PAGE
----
Home  »  Yale Book of American Verse  »  149 The Celestial Army

Thomas R. Lounsbury, ed. (1838–1915). Yale Book of American Verse. 1912.

Thomas Buchanan Read 1822–1872

Thomas Buchanan Read

149 The Celestial Army

I STOOD by the open casement

And looked upon the night,

And saw the westward-going stars

Pass slowly out of sight.

Slowly the bright procession

Went down the gleaming arch,

And my soul discerned the music

Of their long triumphal march;

Till the great celestial army,

Stretching far beyond the poles,

Became the eternal symbol

Of the mighty march of souls.

Onward, forever onward,

Red Mars led down his clan;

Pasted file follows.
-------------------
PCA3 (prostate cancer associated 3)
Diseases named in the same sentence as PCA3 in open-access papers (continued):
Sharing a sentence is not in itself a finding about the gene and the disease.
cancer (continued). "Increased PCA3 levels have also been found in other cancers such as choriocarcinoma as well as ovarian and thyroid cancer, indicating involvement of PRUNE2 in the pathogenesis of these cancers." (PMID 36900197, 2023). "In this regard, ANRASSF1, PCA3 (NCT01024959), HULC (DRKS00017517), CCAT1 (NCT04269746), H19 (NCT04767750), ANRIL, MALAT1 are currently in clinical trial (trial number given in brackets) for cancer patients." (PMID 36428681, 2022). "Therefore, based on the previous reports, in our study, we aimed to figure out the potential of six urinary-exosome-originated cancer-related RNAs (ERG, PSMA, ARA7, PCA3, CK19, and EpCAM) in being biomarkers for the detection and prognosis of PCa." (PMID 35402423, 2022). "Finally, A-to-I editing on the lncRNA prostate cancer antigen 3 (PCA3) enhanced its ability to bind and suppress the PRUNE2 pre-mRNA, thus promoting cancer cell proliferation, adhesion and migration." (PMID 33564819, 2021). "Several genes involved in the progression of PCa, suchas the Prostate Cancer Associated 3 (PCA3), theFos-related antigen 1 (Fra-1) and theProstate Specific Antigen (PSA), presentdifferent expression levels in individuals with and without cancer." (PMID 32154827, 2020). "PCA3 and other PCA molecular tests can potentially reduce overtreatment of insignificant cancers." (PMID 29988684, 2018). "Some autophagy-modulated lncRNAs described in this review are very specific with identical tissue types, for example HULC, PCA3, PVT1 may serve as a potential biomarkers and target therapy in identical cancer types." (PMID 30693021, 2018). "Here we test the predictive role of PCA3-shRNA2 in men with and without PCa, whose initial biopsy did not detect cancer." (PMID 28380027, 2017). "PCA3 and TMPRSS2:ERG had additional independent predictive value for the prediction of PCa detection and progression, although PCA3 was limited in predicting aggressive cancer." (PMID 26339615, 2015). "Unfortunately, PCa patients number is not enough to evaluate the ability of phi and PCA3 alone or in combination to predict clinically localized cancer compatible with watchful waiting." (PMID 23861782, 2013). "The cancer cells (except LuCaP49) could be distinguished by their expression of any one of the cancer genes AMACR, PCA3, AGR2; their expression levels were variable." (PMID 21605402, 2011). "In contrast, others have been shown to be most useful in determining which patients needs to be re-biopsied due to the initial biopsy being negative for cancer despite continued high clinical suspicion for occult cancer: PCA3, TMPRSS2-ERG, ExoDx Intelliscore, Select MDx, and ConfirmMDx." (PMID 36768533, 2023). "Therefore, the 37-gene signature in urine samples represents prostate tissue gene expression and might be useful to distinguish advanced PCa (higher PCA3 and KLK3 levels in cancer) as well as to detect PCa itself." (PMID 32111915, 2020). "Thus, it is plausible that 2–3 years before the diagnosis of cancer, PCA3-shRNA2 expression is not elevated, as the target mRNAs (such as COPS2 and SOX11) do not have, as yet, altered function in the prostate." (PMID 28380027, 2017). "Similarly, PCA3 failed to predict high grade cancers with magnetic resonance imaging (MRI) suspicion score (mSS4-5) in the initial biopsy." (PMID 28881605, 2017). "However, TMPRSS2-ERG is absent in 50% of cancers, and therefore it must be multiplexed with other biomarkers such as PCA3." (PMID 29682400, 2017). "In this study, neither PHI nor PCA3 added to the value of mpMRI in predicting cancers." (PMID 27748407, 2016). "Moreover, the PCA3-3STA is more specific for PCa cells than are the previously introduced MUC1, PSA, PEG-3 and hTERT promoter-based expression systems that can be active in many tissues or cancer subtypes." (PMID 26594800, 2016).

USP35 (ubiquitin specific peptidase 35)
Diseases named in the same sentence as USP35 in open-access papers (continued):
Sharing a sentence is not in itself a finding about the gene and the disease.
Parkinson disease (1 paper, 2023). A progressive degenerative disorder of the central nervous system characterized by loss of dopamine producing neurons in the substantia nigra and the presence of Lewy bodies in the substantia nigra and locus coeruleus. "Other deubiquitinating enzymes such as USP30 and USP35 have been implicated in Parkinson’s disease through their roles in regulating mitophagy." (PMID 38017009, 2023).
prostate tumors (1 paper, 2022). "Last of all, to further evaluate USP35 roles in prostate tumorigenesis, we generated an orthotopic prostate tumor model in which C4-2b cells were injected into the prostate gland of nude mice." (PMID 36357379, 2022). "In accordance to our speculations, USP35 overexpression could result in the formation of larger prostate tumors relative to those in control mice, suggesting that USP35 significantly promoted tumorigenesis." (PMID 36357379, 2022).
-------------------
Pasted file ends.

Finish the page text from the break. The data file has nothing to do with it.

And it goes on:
And the Moon, like a mailèd maiden,

Was riding in the van.

And some were bright in beauty,

And some were faint and small,

But these might be in their great height

The noblest of them all.

Downward, forever downward,

Behind Earth’s dusky shore

They passed into the unknown night,

They passed and were no more.

No more! Oh, say not so!

And downward is not just;

For the sight is weak and the sense is dim

That looks through heated dust.

The stars and the mailèd moon,

Though they seem to fall and die,

Still sweep with their embattled lines

An endless reach of sky.

And though the hills of Death

May hide the bright array,

The marshalled brotherhood of souls

Still keeps its upward way.

Upward, forever upward,

I see their march sublime,

And hear the glorious music

Of the conquerors of Time.

And long let me remember,

That the palest, fainting one

May to diviner vision be

A bright and blazing sun.